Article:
3828  NAMED SUBPATTERNS  NAMED SUBPATTERNS
3829    
3830         Identifying  capturing  parentheses  by number is simple, but it can be         Identifying  capturing  parentheses  by number is simple, but it can be
3831         very hard to keep track of the numbers in complicated  regular  expres-         very hard to keep track of the numbers in complicated  regular  expres-
3832         sions.  Furthermore,  if  an  expression  is  modified, the numbers may         sions.  Furthermore,  if  an  expression  is  modified, the numbers may
3833         change. To help with this difficulty, PCRE supports the naming of  sub-         change. To help with this difficulty, PCRE supports the naming of  sub-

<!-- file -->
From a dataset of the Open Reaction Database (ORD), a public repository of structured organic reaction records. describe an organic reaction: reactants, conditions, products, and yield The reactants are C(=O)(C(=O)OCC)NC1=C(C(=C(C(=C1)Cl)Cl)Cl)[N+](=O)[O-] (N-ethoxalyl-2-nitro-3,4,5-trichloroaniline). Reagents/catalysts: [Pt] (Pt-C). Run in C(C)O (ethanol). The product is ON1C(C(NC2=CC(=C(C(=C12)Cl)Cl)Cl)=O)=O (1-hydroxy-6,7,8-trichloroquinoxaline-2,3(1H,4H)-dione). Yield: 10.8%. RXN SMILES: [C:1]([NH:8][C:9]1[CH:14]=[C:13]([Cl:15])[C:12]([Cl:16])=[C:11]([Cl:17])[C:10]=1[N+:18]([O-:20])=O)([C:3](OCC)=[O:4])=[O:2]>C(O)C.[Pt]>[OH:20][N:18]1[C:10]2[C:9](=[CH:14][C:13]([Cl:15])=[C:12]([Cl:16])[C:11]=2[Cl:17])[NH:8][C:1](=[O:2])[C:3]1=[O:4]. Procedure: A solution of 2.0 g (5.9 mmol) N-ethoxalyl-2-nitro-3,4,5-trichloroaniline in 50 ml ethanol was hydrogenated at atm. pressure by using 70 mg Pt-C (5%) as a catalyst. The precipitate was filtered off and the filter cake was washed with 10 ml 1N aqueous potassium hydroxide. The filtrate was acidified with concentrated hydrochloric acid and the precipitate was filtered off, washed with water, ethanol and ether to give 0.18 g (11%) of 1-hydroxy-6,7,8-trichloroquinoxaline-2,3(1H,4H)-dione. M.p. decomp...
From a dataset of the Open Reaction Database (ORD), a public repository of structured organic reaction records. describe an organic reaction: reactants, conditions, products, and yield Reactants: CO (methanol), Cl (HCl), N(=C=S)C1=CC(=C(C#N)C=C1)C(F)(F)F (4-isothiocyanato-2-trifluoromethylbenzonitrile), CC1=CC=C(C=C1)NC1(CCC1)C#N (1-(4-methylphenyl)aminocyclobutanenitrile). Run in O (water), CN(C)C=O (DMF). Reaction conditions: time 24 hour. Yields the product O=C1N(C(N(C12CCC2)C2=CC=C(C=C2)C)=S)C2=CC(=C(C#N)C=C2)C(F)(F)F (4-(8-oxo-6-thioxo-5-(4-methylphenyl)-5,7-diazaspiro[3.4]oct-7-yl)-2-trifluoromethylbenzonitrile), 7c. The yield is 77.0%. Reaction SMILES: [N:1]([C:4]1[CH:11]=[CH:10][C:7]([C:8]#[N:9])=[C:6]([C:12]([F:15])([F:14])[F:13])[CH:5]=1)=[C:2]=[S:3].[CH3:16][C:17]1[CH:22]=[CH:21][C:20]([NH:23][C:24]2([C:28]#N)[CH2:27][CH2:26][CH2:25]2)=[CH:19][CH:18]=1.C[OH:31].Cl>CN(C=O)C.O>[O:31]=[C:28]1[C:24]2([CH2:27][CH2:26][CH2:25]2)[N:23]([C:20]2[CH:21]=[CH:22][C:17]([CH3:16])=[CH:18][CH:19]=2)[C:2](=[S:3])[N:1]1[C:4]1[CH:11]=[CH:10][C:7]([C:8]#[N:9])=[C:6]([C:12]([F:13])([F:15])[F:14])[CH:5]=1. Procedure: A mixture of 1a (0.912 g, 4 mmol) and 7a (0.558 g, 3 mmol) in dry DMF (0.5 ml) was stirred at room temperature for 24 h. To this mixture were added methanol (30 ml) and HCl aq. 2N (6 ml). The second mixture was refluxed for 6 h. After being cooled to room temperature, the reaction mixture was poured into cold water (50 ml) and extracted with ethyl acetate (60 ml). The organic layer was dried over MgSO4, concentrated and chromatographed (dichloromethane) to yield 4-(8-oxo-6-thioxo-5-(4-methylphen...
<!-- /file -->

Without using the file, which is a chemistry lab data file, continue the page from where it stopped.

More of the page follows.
3834         patterns,  something  that  Perl  does  not  provide. The Python syntax         patterns. This feature was not added to Perl until release 5.10. Python
3835         (?P<name>...) is used. Names consist  of  alphanumeric  characters  and         had the feature earlier, and PCRE introduced it at release  4.0,  using
3836         underscores, and must be unique within a pattern.         the  Python syntax. PCRE now supports both the Perl and the Python syn-
3837           tax.
3838    
3839           In PCRE, a subpattern can be named in one of three  ways:  (?<name>...)
3840           or  (?'name'...)  as in Perl, or (?P<name>...) as in Python. References
3841           to capturing parentheses from other parts of the pattern, such as back-
3842           references,  recursion,  and conditions, can be made by name as well as